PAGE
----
The Department of Labor, as part of its continuing effort to reduce paperwork and respondent (i.e., employer) burden, conducts a preclearance consultation program to provide the public with an opportunity to comment on proposed and continuing information collection requirements in accordance with the Paperwork Reduction Act of 1995 (44 U.S.C. 3506(c)(2)(A)). This program ensures that information is in the desired format, reporting burden (time and costs) is minimal, collection instruments are clearly understood, and OSHA's estimate of the information collection burden is accurate. The Occupational Safety and Health Act of 1970 (the OSH Act) (29 U.S.C. 651 et seq.) authorizes information collection by employers as necessary or appropriate for enforcement of the OSH Act or for developing information regarding the causes and prevention of occupational injuries, illnesses, and accidents (29 U.S.C. 657). The OSH Act also requires that OSHA obtain such information with minimum burden upon employers, especially those operating small businesses, and to reduce to the maximum extent feasible unnecessary duplication of efforts in obtaining information (29 U.S.C. 657).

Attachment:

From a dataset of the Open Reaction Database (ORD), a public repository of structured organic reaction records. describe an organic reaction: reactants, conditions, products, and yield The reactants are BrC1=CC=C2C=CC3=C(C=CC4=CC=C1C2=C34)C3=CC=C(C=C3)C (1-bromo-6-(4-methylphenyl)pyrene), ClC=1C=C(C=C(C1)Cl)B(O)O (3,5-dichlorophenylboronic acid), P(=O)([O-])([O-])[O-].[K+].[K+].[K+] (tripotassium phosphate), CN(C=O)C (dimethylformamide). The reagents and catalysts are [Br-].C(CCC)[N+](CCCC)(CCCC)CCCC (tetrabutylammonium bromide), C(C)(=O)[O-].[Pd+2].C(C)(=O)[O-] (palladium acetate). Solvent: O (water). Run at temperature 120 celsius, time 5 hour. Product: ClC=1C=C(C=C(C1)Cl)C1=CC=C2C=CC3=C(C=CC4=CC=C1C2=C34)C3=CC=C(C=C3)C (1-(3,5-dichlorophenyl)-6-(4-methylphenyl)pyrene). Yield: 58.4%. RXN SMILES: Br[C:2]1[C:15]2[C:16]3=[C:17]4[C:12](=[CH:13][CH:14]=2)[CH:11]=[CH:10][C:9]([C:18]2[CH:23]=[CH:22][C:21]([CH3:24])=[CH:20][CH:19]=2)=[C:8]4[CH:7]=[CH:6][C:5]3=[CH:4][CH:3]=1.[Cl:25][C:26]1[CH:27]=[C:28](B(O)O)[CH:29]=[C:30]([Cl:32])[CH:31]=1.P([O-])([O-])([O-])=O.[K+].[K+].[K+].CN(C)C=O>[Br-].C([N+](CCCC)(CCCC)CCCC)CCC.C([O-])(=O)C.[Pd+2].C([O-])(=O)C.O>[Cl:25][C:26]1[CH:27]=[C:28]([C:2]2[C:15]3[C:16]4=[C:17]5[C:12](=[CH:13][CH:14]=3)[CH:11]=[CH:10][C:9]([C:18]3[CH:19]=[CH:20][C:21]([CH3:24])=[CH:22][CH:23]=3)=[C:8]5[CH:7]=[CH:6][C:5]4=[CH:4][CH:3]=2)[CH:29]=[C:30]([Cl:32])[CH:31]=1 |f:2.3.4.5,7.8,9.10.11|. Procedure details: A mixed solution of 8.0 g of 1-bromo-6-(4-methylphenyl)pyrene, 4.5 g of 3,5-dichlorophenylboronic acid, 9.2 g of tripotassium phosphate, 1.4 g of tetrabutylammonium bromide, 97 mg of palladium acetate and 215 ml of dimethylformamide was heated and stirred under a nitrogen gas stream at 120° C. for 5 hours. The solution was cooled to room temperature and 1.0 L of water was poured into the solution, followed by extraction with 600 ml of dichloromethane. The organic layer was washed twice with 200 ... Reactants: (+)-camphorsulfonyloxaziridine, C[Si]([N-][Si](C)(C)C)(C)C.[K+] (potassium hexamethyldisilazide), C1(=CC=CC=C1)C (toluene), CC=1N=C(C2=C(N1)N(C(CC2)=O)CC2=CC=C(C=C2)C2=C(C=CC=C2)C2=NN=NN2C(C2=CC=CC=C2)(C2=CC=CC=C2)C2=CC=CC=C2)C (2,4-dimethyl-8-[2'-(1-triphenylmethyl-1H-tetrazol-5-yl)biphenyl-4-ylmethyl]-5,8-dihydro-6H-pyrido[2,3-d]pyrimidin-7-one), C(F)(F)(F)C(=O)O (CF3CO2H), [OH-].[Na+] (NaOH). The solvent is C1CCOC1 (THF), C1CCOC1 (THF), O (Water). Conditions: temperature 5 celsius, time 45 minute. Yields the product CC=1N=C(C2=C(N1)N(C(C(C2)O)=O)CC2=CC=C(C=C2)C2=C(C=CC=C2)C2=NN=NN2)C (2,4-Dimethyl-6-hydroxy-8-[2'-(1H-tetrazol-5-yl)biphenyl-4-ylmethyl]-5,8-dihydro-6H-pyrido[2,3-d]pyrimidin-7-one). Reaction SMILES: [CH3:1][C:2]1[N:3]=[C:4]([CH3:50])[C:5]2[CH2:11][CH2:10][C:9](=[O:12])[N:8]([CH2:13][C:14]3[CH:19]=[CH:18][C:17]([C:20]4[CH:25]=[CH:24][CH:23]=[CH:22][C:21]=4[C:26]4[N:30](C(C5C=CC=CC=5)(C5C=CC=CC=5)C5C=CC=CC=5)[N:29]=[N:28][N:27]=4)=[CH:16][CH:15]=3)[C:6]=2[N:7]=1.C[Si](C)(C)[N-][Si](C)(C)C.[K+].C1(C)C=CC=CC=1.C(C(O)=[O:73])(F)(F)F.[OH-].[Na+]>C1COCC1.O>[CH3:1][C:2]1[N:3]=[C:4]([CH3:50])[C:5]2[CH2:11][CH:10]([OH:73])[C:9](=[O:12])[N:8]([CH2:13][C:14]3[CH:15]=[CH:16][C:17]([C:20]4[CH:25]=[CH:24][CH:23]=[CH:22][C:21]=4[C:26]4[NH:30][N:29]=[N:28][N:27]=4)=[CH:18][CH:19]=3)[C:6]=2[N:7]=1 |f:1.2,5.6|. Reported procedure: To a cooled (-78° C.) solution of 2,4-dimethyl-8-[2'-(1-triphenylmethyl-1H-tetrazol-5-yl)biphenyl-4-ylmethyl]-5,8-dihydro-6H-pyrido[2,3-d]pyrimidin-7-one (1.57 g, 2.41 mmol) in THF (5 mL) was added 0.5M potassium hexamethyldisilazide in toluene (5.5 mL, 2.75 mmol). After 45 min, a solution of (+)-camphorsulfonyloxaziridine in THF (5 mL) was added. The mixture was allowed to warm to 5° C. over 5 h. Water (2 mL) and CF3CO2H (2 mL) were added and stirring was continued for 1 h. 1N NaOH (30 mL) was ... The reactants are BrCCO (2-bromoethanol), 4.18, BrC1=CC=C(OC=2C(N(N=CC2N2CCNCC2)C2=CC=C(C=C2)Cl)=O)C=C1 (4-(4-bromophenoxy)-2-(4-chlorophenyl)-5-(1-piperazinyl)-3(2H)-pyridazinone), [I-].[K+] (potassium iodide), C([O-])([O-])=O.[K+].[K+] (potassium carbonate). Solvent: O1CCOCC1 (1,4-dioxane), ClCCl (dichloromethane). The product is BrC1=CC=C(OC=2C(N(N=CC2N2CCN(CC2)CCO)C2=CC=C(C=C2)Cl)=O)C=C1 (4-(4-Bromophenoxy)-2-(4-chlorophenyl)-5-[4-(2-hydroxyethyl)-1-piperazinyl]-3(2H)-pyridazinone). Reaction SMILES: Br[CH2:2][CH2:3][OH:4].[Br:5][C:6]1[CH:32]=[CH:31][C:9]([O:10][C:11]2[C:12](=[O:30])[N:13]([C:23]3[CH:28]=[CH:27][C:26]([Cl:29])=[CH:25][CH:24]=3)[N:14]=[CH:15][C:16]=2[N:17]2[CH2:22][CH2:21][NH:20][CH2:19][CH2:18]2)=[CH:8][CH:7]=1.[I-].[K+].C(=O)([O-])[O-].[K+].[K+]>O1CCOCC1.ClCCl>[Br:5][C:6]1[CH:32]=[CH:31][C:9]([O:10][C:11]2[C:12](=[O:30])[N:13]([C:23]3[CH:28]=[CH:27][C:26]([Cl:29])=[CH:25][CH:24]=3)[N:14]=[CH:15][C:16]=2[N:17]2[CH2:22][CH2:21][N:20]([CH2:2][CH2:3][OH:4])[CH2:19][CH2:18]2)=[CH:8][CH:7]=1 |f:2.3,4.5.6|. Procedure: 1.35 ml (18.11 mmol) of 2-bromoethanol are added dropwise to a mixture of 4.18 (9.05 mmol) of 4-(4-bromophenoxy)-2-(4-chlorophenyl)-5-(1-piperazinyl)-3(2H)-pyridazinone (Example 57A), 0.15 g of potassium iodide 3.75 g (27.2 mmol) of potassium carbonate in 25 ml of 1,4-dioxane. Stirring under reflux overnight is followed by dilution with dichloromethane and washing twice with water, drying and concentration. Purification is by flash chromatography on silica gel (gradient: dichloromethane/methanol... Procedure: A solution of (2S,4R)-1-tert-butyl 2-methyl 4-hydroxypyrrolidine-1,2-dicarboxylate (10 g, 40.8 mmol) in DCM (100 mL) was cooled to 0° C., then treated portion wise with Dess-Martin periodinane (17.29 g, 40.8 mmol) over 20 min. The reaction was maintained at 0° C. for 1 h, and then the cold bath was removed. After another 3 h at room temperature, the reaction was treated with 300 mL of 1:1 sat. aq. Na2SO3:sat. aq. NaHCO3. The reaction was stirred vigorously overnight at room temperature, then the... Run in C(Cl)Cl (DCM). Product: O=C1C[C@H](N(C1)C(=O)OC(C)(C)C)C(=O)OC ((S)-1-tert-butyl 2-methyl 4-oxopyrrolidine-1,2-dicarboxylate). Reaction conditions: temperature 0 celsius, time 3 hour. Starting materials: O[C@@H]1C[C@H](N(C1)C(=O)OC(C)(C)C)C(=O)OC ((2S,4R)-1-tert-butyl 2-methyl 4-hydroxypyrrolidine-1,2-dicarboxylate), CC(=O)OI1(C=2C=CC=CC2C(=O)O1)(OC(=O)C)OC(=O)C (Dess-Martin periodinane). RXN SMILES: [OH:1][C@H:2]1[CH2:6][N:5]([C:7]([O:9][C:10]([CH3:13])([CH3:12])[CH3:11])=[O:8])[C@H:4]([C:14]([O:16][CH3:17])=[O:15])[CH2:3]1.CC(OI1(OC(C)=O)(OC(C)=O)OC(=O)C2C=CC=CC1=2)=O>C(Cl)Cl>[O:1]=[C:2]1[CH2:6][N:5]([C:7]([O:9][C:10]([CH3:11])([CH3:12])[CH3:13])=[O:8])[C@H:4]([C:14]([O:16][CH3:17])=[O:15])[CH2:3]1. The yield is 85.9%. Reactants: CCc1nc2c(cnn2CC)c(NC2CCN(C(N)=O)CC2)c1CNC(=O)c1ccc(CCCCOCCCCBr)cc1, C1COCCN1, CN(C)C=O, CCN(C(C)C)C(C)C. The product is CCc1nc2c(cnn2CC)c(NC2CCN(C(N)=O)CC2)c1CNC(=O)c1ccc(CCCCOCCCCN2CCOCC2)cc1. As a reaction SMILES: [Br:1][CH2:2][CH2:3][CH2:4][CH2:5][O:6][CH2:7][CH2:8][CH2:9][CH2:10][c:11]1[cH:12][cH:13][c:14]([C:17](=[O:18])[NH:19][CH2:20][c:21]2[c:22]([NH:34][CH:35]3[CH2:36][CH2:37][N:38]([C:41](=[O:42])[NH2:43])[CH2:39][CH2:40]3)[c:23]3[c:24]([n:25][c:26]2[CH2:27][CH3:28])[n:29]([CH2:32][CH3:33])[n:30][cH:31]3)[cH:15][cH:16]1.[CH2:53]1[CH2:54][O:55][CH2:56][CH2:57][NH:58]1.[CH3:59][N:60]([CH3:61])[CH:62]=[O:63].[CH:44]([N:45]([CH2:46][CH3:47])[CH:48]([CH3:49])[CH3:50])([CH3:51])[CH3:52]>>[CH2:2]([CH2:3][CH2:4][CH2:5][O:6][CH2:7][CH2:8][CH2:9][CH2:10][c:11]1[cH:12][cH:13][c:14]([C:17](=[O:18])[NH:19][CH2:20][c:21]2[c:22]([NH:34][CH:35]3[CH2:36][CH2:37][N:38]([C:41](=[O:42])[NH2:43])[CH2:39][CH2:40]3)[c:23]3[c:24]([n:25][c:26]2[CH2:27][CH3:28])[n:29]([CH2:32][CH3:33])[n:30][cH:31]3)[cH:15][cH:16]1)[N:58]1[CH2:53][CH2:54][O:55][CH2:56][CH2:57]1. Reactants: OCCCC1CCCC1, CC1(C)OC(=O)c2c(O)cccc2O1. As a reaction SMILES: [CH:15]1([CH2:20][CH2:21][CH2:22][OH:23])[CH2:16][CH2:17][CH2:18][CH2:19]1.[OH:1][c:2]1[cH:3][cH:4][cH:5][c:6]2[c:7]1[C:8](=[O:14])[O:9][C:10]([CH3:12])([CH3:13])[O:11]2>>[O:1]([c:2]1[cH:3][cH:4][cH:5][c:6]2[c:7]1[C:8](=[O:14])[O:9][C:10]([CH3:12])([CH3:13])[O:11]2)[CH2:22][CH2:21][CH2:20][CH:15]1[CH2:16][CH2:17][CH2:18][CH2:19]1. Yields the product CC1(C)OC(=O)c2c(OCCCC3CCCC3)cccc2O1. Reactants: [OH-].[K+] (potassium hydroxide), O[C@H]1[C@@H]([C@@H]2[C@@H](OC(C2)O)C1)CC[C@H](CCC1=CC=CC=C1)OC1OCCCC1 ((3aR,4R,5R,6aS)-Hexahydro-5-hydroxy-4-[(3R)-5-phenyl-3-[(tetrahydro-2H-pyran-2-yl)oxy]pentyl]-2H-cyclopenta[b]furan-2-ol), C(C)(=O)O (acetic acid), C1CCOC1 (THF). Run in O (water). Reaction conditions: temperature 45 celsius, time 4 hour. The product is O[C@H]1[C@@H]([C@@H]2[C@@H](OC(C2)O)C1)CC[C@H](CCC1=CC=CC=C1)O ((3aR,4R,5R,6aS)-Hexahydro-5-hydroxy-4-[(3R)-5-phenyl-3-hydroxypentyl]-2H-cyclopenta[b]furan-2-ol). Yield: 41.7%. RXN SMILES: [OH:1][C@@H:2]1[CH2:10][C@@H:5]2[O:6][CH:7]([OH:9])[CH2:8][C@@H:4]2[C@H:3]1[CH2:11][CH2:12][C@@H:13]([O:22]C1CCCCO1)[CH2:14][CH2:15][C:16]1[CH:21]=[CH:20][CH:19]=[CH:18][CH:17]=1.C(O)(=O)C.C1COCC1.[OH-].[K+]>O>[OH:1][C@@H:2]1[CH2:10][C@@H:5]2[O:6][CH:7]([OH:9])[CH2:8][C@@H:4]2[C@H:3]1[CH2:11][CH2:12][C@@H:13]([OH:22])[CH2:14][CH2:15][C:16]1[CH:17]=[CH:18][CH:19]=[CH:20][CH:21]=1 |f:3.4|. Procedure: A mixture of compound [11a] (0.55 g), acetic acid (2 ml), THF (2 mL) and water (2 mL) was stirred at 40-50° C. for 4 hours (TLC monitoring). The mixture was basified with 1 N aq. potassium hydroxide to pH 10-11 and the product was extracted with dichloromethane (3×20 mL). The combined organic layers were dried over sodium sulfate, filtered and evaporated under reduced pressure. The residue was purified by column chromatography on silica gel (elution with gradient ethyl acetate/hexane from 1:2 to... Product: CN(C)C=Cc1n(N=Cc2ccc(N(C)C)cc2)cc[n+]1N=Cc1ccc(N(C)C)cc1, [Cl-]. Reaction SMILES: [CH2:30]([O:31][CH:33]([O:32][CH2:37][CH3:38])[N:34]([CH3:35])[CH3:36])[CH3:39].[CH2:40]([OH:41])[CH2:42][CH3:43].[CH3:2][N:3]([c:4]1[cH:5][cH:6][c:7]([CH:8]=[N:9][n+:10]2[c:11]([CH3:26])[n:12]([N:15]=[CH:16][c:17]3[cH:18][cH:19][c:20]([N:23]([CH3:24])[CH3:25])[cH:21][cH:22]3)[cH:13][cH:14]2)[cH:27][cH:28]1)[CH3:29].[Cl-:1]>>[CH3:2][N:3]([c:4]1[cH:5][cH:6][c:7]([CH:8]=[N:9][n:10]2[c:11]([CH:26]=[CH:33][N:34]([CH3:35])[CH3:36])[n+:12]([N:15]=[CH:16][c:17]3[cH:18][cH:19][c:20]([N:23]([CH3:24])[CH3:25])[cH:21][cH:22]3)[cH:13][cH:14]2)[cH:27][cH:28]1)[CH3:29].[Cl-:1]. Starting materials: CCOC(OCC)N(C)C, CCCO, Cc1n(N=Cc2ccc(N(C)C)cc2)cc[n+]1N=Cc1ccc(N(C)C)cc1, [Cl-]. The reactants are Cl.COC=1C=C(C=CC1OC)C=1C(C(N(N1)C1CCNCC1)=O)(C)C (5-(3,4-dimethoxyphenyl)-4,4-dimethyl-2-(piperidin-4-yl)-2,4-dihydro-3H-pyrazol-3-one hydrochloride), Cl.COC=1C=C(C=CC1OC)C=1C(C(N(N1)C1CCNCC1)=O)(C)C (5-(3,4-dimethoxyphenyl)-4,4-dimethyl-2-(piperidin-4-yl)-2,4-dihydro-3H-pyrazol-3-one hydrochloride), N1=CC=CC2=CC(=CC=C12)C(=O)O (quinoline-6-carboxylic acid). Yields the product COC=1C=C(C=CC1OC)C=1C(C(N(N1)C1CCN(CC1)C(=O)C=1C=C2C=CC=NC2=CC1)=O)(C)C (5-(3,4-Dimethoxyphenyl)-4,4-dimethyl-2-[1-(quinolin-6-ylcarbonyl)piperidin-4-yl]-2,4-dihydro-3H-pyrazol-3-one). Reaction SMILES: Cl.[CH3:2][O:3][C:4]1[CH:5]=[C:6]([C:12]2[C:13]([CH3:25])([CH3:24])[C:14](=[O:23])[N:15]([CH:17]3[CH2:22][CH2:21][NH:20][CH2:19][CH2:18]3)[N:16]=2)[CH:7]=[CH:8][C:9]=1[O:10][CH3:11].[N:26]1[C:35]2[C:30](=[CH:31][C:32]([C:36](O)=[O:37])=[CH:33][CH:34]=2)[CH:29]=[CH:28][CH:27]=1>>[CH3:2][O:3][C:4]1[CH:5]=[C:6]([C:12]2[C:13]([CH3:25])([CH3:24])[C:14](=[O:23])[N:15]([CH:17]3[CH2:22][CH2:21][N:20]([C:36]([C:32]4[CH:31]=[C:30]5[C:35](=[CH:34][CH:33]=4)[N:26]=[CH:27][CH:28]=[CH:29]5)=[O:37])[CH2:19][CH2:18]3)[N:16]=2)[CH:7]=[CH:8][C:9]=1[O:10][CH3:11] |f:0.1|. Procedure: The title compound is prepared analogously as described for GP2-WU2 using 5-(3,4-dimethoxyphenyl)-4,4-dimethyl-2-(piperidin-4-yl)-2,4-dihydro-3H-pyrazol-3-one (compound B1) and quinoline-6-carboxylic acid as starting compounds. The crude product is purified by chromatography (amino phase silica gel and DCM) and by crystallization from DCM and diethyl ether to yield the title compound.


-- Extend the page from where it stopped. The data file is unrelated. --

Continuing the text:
The Occupational Safety and Health Administration (OSHA) is undertaking a rulemaking effort directed toward requiring employers to establish injury and illness prevention programs to monitor and more effectively implement practices to mitigate workplace hazards, thereby reducing the incidence of employee injuries and illnesses. OSHA believes that widespread implementation of such programs will substantially improve overall workplace safety and health conditions.